For Immediate Release: April 16, 2019
Vermont Department of Health
802-951-5153 / 802-863-7281
Having a Drink? Know Your A-B-Vs
Understand alcohol-by-volume for Alcohol Awareness Month
BURLINGTON – As the popularity of craft beers and breweries continues to rise, so does the variety − and strength – of those beers. The ever-changing options in the size and types of beer available means it’s important to know that you could be drinking more alcohol than you intended.
During Alcohol Awareness Month, health officials are reminding Vermonters to “Know Your ABVs,” or alcohol by volume, so you can adjust how much you’re drinking and keep yourself safe.
A standard 12 ounce serving size of beer is 5% ABV. But if you’re drinking a stronger beer that’s 7% ABV, the recommended serving size is smaller – just 9 ounces. And if that beer is 9% ABV, the serving size is even smaller – at 7 ounces. The key thing to remember is when ABV goes up, the amount you drink should go down.
“Bars and breweries may adjust serving sizes based on alcohol amounts, but always be careful drinking beer with a high alcohol content, or ABV – especially if you’re pouring your own at home or in other settings,” said Health Commissioner Mark Levine, MD. “Knowing the number of standard servings in your beverage can help you stay within lower-risk levels.”
Understanding ABV is especially important for young people. National data shows that more Vermonters age 12 and up are drinking alcohol compared to the country overall. The number of Vermonters binge drinking is also higher than in the country overall. According to the 2017 Vermont Youth Risk Behavior Survey, one-third of high school students drank alcohol in the past 30 days.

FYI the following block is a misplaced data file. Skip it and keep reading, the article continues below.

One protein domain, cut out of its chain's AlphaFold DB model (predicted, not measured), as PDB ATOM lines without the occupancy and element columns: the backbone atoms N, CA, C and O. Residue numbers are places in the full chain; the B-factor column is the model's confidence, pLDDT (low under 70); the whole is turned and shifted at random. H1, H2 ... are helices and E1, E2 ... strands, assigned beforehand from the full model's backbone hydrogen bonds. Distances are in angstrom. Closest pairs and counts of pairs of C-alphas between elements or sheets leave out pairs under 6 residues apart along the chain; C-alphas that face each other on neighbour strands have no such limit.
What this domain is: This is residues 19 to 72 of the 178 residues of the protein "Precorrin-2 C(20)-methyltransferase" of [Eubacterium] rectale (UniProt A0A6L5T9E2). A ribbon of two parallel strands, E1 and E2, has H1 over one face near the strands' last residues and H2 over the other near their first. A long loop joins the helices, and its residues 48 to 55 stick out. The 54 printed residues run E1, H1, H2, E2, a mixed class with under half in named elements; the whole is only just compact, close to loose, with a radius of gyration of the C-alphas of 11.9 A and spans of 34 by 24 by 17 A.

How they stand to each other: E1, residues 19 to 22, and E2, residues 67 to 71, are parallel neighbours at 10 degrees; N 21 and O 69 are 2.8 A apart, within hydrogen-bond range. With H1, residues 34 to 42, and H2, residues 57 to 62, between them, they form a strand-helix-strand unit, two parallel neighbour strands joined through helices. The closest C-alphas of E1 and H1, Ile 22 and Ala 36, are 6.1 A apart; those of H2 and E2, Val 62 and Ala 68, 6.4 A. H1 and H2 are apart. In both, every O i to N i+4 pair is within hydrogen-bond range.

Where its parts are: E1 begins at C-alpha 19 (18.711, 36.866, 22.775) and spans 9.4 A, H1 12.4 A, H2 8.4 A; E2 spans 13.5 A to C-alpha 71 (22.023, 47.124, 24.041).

Dr. Levine said Vermont teenagers need to have a good understanding of the nature of alcohol and the risks of drinking.
“Parents have a role in helping their teens understand the dangers of drinking too much, and the importance of knowing and respecting their level of alcohol tolerance,” Dr. Levine said. “At ParentUpVT.org, parents can find tips and supports for how to talk with their children about this and other risky behaviors.”
If you decide to drink alcohol, be sure to:
- Drink in moderation – up to one drink per day for women and up to two drinks for men.
- Drink a lot of water – before, during, and after drinking alcohol.
- Eat – especially foods high in protein.
- Space out drinks – the average person breaks down one drink an hour.
- NEVER drink and drive.
Anyone who is under 21, is pregnant, taking certain medications that interact with alcohol, or suffering from certain medical conditions should not drink alcohol.
Enter your drink size and ABV to find out how many drinks you’re really consuming: rethinkingdrinking.niaaa.nih.gov/tools/calculators/drink-size-calculator.aspx
Find out what low-risk drinking means: rethinkingdrinking.niaaa.nih.gov/How-much-is-too-much/Is-your-drinking-pattern-risky/Whats-Low-Risk-Drinking.aspx
Take this quick online screening to see if your drinking is a risk to your health: alcoholscreening.org/Home.aspx
For more information, visit: healthvermont.gov/alcohol-drug-abuse/alcohol-drugs/alcohol
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